However, a little discomfort is usually felt by most women during the mammogram procedure, which is caused by the pressure of the plates against your breasts. This is normal and does not indicate any abnormality in the breast.
A screening mammogram, as explained above, is an x-ray of the breast. It is routinely done to detect breast cancer in women who have no apparent symptoms.
Diagnostic mammograms, on the other hand, are performed after any suspicious results are seen on screening or after you present some signs of breast cancer such as a lump, tenderness, nipple discharge, or skin changes in one or both the breasts.
On any abnormality being detected on a screening mammogram or a clinical examination or presence of symptoms and signs of breast cancer, your doctor will recommend a diagnostic mammogram for further evaluation of the abnormality.
Diagnostic mammograms focus on a localized area of the breast that has been identified by the plain mammogram as abnormal. It is more specialized and requires more views to be taken. The results are obtained on film.
The diagnostic mammogram confirms whether the changes are benign (non-cancerous) or malignant. Accordingly, treatment and further tests are conducted. This diagnostic procedure helps in early diagnosis, prompt treatment, and increased possibility of cure.
The diagnostic mammogram is done by a radiographer (medical imaging technologist), who has specialized in the field of mammography. The results are read and interpreted by a radiologist
Who should undergo a mammogram? Guidelines
Film mammograms have limited use in women under the age of 35 years as their breast tissue is denser and an abnormality is therefore difficult to detect.
Women with an average risk should get their mammogram done every year or two beginning at the age of 40 years. Professional opinions differ as some advise it after the age of 50 years.
Women with high risk should start mammogram screening before the age of 40 years and should regularly undergo mammography every one or two years. However, in both cases, the doctor will be the best judge to advise.
The mammogram report is made available to the patient or her doctor on the same day. Some centers may, however, take one day more depending on the availability of the reporting radiologist.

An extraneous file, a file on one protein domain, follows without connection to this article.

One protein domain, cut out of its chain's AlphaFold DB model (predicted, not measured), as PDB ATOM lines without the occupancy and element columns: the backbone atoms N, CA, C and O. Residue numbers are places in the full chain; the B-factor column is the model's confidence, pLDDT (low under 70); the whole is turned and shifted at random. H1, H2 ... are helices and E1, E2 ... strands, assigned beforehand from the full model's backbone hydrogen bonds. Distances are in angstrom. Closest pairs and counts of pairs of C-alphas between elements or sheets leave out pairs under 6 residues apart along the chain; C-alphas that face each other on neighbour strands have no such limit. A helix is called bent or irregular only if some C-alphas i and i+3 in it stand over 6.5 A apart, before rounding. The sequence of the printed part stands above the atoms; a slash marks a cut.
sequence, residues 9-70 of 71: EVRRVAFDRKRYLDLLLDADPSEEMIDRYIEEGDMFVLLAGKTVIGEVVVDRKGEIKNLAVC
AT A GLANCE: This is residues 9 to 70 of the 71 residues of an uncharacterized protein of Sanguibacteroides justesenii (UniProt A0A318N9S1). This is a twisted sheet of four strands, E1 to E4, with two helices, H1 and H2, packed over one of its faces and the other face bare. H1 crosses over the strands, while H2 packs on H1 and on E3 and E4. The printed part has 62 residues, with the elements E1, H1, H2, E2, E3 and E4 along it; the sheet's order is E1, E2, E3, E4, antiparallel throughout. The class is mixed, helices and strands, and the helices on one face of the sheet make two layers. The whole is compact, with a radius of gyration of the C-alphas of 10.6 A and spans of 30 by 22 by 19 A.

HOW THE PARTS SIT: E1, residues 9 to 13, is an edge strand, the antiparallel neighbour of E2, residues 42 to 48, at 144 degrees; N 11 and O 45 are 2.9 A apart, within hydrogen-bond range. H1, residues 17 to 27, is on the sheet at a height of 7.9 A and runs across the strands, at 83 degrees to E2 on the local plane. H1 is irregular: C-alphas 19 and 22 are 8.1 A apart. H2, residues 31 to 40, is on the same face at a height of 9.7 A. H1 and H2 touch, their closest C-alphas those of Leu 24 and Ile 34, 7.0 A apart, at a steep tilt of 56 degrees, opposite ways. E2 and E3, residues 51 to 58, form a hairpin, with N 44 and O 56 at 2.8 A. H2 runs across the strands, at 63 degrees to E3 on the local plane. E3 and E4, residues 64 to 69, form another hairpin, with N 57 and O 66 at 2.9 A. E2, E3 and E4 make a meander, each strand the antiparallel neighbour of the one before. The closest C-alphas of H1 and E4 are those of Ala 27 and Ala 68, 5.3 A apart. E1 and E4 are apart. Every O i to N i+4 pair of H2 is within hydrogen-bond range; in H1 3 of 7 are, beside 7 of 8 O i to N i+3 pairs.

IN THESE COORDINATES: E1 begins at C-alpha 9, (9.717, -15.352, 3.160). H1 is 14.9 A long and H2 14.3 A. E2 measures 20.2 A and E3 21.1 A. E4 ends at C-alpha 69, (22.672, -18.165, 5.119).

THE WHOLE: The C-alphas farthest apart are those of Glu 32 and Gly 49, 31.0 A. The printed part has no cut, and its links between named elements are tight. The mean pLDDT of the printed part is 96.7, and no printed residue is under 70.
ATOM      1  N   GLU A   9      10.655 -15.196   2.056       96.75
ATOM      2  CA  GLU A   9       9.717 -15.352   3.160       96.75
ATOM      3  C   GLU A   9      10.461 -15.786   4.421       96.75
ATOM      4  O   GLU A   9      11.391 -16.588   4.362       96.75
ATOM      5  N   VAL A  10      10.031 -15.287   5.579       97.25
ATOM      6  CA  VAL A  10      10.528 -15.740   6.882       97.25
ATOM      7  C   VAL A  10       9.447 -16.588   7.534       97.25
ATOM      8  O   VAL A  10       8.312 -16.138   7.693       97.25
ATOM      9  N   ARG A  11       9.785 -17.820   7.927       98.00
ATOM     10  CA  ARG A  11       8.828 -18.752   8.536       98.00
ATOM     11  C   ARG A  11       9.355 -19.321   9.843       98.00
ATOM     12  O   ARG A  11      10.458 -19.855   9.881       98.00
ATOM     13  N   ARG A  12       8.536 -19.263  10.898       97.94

The results of a mammogram are produced as black and white images on an x-ray film. A digital mammogram displays the image electronically as a video or an image on the computer.
Possible abnormal findings on a mammogram may include the following:
- Calcification (calcium deposits) in the ducts or lobular tissue of the breast are usually due to cell debris, cell secretion, trauma, foreign body, or previous exposure to radiation. Macro deposits usually are benign and due to aging or a benign condition such as fibroadenoma. Microcalcifications are usually malignant.
- Growths or lumps. Dense areas on the x-ray film can indicate a tumor or glandular tissue with many glands.
- Distorted dense areas may indicate a tumor that has invaded into neighboring tissue.
- A dense area in one breast only indicates an abnormality.
- Changes in dense areas since the last mammogram are abnormal.
All such abnormal results will prompt your doctor to rule out malignancy by further testing with an ultrasound or a breast biopsy.
It is important to know that more than 80% of breast tumors are non-malignant and as such one should not presume the worst and start worrying about it.
According to the American Cancer Society, less than 1 in 10 women who have an abnormal mammogram and are called back for additional tests have cancer.
The digital mammogram is an improved method over its conventional type as it allows the doctor to view magnified images on the computer.
The average cost for a screening mammogram in the United States ranges from about $100 to $250. A diagnostic mammogram can cost more. However, you may be eligible for free or low-cost screenings if you meet certain criteria.